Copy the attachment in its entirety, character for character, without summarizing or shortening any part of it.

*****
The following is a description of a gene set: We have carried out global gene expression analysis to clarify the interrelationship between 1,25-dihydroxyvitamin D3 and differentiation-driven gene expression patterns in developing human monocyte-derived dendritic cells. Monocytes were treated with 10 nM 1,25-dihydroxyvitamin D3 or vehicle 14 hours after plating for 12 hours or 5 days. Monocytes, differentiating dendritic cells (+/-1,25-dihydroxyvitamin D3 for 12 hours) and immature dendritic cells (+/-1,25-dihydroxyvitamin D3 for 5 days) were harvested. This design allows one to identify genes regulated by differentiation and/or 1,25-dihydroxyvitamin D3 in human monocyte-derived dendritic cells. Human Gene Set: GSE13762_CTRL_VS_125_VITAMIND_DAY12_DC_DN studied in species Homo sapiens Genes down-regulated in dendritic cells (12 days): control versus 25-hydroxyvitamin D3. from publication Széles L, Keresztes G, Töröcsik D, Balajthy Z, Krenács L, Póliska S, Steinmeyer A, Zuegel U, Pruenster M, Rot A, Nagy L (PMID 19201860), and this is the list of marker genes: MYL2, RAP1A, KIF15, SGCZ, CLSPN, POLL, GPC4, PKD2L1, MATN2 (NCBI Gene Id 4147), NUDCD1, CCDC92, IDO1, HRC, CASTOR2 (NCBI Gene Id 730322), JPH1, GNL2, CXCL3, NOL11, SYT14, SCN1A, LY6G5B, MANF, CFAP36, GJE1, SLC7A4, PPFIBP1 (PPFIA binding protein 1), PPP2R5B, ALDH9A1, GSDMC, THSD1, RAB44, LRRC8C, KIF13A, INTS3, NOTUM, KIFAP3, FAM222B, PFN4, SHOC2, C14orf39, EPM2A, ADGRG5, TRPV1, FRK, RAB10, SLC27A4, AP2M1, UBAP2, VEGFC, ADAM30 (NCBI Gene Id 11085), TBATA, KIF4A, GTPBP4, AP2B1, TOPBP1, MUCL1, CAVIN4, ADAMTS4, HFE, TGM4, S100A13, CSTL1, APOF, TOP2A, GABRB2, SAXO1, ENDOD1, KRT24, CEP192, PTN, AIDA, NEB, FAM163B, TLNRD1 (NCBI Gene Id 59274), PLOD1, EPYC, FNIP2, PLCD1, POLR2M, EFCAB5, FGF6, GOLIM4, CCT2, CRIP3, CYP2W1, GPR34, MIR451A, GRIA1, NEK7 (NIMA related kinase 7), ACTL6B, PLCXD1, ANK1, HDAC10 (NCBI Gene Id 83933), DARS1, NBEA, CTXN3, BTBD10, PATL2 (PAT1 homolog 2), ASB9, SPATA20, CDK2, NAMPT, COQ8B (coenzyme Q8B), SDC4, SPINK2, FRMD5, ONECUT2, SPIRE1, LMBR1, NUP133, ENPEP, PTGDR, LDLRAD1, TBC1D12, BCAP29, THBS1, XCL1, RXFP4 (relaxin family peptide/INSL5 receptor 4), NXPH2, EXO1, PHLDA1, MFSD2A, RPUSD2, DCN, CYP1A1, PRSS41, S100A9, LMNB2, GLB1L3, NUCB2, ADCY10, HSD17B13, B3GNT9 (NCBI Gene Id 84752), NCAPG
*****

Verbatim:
The following is a description of a gene set: We have carried out global gene expression analysis to clarify the interrelationship between 1,25-dihydroxyvitamin D3 and differentiation-driven gene expression patterns in developing human monocyte-derived dendritic cells. Monocytes were treated with 10 nM 1,25-dihydroxyvitamin D3 or vehicle 14 hours after plating for 12 hours or 5 days. Monocytes, differentiating dendritic cells (+/-1,25-dihydroxyvitamin D3 for 12 hours) and immature dendritic cells (+/-1,25-dihydroxyvitamin D3 for 5 days) were harvested. This design allows one to identify genes regulated by differentiation and/or 1,25-dihydroxyvitamin D3 in human monocyte-derived dendritic cells. Human Gene Set: GSE13762_CTRL_VS_125_VITAMIND_DAY12_DC_DN studied in species Homo sapiens Genes down-regulated in dendritic cells (12 days): control versus 25-hydroxyvitamin D3. from publication Széles L, Keresztes G, Töröcsik D, Balajthy Z, Krenács L, Póliska S, Steinmeyer A, Zuegel U, Pruenster M, Rot A, Nagy L (PMID 19201860), and this is the list of marker genes: MYL2, RAP1A, KIF15, SGCZ, CLSPN, POLL, GPC4, PKD2L1, MATN2 (NCBI Gene Id 4147), NUDCD1, CCDC92, IDO1, HRC, CASTOR2 (NCBI Gene Id 730322), JPH1, GNL2, CXCL3, NOL11, SYT14, SCN1A, LY6G5B, MANF, CFAP36, GJE1, SLC7A4, PPFIBP1 (PPFIA binding protein 1), PPP2R5B, ALDH9A1, GSDMC, THSD1, RAB44, LRRC8C, KIF13A, INTS3, NOTUM, KIFAP3, FAM222B, PFN4, SHOC2, C14orf39, EPM2A, ADGRG5, TRPV1, FRK, RAB10, SLC27A4, AP2M1, UBAP2, VEGFC, ADAM30 (NCBI Gene Id 11085), TBATA, KIF4A, GTPBP4, AP2B1, TOPBP1, MUCL1, CAVIN4, ADAMTS4, HFE, TGM4, S100A13, CSTL1, APOF, TOP2A, GABRB2, SAXO1, ENDOD1, KRT24, CEP192, PTN, AIDA, NEB, FAM163B, TLNRD1 (NCBI Gene Id 59274), PLOD1, EPYC, FNIP2, PLCD1, POLR2M, EFCAB5, FGF6, GOLIM4, CCT2, CRIP3, CYP2W1, GPR34, MIR451A, GRIA1, NEK7 (NIMA related kinase 7), ACTL6B, PLCXD1, ANK1, HDAC10 (NCBI Gene Id 83933), DARS1, NBEA, CTXN3, BTBD10, PATL2 (PAT1 homolog 2), ASB9, SPATA20, CDK2, NAMPT, COQ8B (coenzyme Q8B), SDC4, SPINK2, FRMD5, ONECUT2, SPIRE1, LMBR1, NUP133, ENPEP, PTGDR, LDLRAD1, TBC1D12, BCAP29, THBS1, XCL1, RXFP4 (relaxin family peptide/INSL5 receptor 4), NXPH2, EXO1, PHLDA1, MFSD2A, RPUSD2, DCN, CYP1A1, PRSS41, S100A9, LMNB2, GLB1L3, NUCB2, ADCY10, HSD17B13, B3GNT9 (NCBI Gene Id 84752), NCAPG